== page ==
Skip to main content

Photos: Lost Centuries-Old Shipwreck Discovered Off North Carolina

Several artifacts have been discovered in a shipwreck off the North Carolina coast that may date to the American Revolution. Here's a look at what scientists spied with the manned submersible called Alvin. [Read the full story about the shipwreck discovery]

Atlantis & Alvin

The research team, hailing from N.C. State University, Woods Hole Oceanographic Institution (WHOI) and the University of Oregon, discovered the shipwreck while aboard the research vessel Atlantis (shown here with the submersible Alvin hanging off its stern). The expedition is slated to end July 28. (Photo Credit: Luis Lamar, WHOI)

Wine? Beer?

The scientists found several artifacts during their Alvin dives, including nine glass bottles, one of which is shown here, that possibly held beer or wine. "We brought one of the wine/beer bottles to the surface and delivered it to the NC Maritime Museum for handling," David Eggleston, director of the Center for Marine Sciences and Technology (CMAST) at NC State, told Live Science in an email. Eggleston is one of the principal investigators of the science project. (Photo Credit: WHOI)

Navigating tool

The team also found an octant or sextant and a pottery jug around the wreck site, providing a sense of the ship's age. A sextant is a navigation tool that relies on mirrors to measure the angle between objects, according to PBS NOVA Online. (Photo Credit: WHOI)

Covered in weeds

Sargassum weed from the ocean surface can be seen in this brick pile from the newfound shipwreck off North Carolina. "The find is exciting, but not unexpected," James Delgado, director of the Marine Heritage Program, said in a statement. "Violent storms sent down large numbers of vessels off the Carolina coasts, but few have been located because of the difficulties of depth and working in an offshore environment." (Photo Credit: WHOI)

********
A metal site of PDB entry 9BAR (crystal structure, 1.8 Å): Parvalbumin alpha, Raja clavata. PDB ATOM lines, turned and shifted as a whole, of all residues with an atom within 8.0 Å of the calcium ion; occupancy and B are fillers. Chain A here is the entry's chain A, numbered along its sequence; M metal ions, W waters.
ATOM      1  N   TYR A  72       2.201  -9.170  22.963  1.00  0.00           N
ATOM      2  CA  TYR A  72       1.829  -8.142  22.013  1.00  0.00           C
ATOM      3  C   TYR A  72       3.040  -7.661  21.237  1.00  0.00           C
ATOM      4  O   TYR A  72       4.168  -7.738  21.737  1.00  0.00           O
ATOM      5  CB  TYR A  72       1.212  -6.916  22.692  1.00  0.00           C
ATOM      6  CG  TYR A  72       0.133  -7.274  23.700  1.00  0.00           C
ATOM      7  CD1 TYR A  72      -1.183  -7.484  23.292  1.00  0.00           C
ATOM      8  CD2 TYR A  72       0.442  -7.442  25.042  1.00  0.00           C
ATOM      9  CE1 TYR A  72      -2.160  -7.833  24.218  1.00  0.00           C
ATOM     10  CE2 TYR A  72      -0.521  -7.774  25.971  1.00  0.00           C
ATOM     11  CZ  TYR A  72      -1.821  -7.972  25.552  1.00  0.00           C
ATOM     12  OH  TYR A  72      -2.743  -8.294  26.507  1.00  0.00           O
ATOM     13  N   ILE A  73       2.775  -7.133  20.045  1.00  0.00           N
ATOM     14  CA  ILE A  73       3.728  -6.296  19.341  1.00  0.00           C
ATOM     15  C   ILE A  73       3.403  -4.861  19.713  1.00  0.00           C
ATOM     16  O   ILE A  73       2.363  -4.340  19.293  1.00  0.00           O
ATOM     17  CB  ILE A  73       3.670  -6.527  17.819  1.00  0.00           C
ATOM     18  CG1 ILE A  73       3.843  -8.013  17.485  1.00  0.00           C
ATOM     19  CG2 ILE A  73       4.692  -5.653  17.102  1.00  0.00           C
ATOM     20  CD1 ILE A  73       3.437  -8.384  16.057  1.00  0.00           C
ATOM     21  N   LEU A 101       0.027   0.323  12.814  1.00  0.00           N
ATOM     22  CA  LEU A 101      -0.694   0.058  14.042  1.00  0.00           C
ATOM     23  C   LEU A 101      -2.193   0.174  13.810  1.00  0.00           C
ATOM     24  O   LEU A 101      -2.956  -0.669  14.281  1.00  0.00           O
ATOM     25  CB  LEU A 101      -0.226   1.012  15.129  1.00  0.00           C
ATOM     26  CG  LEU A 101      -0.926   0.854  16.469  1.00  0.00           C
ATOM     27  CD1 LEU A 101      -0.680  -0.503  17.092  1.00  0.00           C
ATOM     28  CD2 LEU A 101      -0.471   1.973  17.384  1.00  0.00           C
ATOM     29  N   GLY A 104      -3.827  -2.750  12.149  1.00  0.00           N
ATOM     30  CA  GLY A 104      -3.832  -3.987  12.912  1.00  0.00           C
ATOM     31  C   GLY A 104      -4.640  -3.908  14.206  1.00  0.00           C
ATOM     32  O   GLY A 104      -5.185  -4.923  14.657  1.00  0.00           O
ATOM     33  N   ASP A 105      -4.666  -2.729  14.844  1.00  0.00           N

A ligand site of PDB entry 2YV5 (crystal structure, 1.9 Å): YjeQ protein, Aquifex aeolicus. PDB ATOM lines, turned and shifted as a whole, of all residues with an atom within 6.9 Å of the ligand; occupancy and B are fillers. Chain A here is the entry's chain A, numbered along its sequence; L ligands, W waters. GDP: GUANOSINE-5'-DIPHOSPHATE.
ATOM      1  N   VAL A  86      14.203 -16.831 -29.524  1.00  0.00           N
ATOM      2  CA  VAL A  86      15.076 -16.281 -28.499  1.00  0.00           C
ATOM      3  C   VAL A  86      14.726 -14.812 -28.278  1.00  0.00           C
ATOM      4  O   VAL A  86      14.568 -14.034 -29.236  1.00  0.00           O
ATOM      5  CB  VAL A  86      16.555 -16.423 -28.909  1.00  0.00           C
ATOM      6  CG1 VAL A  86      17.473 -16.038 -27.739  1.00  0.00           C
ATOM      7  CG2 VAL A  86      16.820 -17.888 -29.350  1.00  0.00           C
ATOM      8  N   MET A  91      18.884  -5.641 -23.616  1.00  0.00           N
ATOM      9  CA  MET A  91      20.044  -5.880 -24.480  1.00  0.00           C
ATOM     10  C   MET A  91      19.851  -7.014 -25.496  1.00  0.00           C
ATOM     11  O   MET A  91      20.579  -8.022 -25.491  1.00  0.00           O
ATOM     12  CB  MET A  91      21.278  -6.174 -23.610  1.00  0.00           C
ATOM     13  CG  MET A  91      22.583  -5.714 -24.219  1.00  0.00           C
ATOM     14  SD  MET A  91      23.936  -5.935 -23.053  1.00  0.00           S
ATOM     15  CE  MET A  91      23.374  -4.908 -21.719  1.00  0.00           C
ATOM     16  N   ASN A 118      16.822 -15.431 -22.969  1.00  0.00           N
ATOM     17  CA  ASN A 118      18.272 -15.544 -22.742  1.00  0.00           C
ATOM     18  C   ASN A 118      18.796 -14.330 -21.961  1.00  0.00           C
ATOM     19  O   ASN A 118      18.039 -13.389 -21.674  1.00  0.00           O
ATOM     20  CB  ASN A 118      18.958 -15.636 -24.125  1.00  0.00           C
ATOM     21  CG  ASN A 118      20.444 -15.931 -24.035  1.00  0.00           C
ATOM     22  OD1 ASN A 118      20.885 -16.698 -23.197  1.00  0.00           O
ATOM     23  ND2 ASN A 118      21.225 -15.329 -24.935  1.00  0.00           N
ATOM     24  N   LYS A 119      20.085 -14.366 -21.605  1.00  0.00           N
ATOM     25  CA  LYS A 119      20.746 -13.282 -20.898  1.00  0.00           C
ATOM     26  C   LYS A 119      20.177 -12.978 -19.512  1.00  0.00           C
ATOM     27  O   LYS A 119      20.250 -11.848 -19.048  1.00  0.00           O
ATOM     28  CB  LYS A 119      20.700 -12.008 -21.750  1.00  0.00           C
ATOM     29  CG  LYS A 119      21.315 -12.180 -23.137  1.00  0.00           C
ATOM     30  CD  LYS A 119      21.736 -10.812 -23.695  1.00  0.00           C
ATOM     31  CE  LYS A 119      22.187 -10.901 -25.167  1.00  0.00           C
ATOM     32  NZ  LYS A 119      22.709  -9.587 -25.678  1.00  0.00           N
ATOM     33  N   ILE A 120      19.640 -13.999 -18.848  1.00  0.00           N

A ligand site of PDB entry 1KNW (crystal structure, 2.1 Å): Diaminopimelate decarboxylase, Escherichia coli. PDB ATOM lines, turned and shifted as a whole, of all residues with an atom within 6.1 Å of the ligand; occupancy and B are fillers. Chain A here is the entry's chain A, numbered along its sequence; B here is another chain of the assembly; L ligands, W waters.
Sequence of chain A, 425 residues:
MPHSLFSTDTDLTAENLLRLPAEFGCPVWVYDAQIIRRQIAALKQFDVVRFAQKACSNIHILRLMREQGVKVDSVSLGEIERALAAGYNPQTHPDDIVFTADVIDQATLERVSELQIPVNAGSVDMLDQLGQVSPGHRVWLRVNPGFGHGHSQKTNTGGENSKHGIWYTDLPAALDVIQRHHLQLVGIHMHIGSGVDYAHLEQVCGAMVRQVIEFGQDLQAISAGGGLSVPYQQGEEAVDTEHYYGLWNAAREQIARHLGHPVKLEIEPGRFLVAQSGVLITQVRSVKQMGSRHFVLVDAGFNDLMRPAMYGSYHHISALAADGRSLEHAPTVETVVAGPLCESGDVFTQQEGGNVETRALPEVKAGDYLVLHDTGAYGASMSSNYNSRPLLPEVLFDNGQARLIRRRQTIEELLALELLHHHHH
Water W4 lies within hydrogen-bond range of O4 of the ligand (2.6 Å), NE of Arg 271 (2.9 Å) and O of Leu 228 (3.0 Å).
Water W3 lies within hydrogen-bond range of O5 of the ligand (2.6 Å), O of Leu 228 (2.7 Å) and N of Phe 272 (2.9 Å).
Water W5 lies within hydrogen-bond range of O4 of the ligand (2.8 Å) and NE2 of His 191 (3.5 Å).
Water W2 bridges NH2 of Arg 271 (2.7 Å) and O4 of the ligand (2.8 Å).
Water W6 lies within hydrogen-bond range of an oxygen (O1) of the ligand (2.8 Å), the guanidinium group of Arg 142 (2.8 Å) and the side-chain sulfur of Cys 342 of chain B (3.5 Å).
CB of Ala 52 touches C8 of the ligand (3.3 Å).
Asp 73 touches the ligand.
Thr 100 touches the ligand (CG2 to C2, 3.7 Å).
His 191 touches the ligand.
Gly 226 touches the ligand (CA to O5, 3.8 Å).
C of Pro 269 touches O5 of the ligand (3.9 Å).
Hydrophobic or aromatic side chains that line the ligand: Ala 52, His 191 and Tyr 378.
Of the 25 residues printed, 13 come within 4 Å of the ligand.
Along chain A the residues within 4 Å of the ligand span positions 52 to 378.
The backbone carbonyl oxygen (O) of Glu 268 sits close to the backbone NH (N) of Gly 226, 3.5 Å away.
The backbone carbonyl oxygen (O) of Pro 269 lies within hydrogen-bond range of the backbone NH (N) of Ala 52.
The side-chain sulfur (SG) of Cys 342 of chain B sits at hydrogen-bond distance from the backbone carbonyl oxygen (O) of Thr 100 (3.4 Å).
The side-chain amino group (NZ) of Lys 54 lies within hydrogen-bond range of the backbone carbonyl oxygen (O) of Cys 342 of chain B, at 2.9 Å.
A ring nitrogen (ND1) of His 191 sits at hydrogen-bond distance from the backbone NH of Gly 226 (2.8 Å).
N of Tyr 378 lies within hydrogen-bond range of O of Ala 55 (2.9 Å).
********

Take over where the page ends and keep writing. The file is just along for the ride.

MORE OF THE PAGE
Sentry spies a wreck

The autonomous underwater vehicle named Sentry captured this sonar image of the newly discovered shipwreck site. The sonar image revealed a dark line and a fuzzy dark area that the scientists thought might be a missing scientific mooring they were looking for (the reason they were in the area in the first place). With that information, WHOI's Bob Waters operated the Alvin submersible with two onboard observers — Bernie Ball of Duke University and Austin Todd of NC State. (Photo Credit: WHOI)

Deploying Sentry

Launch of autonomous underwater vehicle Sentry from the research vessel Atlantis. (Photo Credit: Cindy Van Dover, Duke University)

Follow Live Science @livescienceFacebook & Google+

Jeanna Bryner

Jeanna is the editor-in-chief of Live Science. Previously, she was an assistant editor at Scholastic's Science World magazine. Jeanna has an English degree from Salisbury University, a master's degree in biogeochemistry and environmental sciences from the University of Maryland, and a graduate science journalism degree from New York University. She has worked as a biologist in Florida, where she monitored wetlands and did field surveys for endangered species. She also received an ocean sciences journalism fellowship from Woods Hole Oceanographic Institution.